By: Warren Buckleitner

Social Play


Does technology promote solitary play? Or can it help a child learn to socialize? It depends entirely on the app. Here are a few that foster collaborative play.

Osmo, Tangible Play, ($100 on iPad 2 or later (with camera), iPad Mini, for ages 3-up.  Good for home or school.

Why we like it: The world of apps and screens meets the world of real items, like tangram blocks, objects like pens, coins or anything else you might have in your pocket, with Osmo, an interesting iPad app. The $100 kit contains a tiny mirror and plastic stand. There are three apps (free to download, that won't work without the accessory) that will work any iPad that has a front facing camera.

Need to know: This is a great collaborative experience but it’s expensive and ties up your iPad. We watch groups of children work together on a tangram puzzle, as the iPad provided the objective feedback.  See the video:

Sago Mini Space Explorer, Sago Sago, ($2.99 on iPad), for ages 2-4.  Good for home or school.


Why we like it: The third in a series (see also Sago Mini Forest Flyer and Sago Mini Ocean Swimmer) this is another well designed, easy-to-use experience that is ideal for a first –time iPad user. In this case, that means a child as young as 18 months. That's because it uses a follow your finger design, where you help a character explore merely by touching the screen.


Need to know: There are no sales apps, although we noticed one illustration where Harvey plants a branded "Sago" flag on the moon.  Despite the Space Explorer title, this is a non-fiction experience, with no scientifically accurate content.


Toca Hair Salon Me, ($2.99 on iPad, iPhone), for ages 3-up.  Good for home or school.


Why we like it: The third edition of Toca Hair Salon lets you import your own photos, and morph them onto the animated faces of your haircut customers; complete with blinks, yawns and stretches. The effect is rather startling. When you combine this feature in the the easy-to-use Toca Hair tools, you have one of the best creativity apps of the year.


Need to know: You'll need to grant the app permission to use the camera and to store photos.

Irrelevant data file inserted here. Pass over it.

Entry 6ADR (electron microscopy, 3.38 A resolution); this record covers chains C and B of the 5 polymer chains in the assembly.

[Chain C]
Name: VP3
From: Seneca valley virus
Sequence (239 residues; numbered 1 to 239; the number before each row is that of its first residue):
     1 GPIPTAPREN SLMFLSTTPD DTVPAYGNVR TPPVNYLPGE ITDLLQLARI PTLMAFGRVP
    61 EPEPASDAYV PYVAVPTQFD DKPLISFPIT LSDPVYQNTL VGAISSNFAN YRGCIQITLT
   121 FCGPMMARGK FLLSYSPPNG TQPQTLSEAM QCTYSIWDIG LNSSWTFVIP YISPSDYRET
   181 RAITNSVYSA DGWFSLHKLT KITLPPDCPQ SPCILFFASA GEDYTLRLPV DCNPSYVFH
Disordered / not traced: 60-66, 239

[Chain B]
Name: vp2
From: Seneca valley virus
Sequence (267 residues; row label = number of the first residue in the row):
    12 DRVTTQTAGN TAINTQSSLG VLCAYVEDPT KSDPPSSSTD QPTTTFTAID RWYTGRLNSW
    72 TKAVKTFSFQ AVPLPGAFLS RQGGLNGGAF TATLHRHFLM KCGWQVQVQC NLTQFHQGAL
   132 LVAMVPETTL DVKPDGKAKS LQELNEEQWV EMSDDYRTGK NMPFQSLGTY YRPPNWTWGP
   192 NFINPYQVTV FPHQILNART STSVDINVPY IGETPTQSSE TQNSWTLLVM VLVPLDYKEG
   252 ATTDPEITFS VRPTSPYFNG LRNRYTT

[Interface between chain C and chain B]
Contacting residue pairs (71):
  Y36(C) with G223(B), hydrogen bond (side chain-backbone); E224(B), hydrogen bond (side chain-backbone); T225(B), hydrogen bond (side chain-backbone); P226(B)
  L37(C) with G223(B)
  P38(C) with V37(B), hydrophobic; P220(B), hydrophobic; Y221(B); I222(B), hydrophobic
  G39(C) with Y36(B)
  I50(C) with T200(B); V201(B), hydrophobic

Video review:




There's a hidden treasure that comes built into many apps - the ability to toggle between languages.  Open a familiar app and let a child try it in Chinese, or use a specialized app like one of the "Touch, Look and Listen" apps listed below to help build familiarity with common words in a new language.


What Do I Wear? - Touch, Look, Listen; StoryToys, ($1.99 on iPad, iPhone, iPod Touch (OS 5.0 or later), Android, for ages 2-4.  Good for home or school.


Why we like it: The "Touch, Look and Listen" visual dictionaries keep expanding. This time, 65 common clothing items jump to life on 3D pages that allow you to either freely explore the objects, or take test our knowledge. The most important feature is the ability to customize the app with both a primary and secondary language from the main menu. Primary language options include English, Dutch and Chinese; second language options are French and Spanish.


Need to know: This is a great tool for a second language learner, of any age. Previous apps in the series cover zoo animals, starter words and things that go.

Read more about tablets and apps that Warren Buckleitner recommends for young children!


Children's Technology Review (CTR) is an ongoing rubric-driven survey of commercial children's digital media products. Like Consumer Reports, CTR takes no advertising, and there are no entrance fees, affiliate links or hidden costs to publishers.  Started in 1993 by Warren Buckleitner, the for-profit service is dedicated to helping children aged 0-to 15-years, by making it easier for their teachers, librarians, publishers and parents to stay up-to-date on new digital products through timely, objective information. CTR is sold as a subscription, and is delivered weekly to subscribers, who also receive access to review database. Learn more at or search the review database at
Warren Buckleitner is a former preschool teacher and current software reviewer. He's the editor of Children's Technology Review, a project that started in 1983 at the High/Scope Foundation.  He holds a MA degree in early childhood education from Pacific Oaks College. He also holds degrees in elementary education and educational psychology.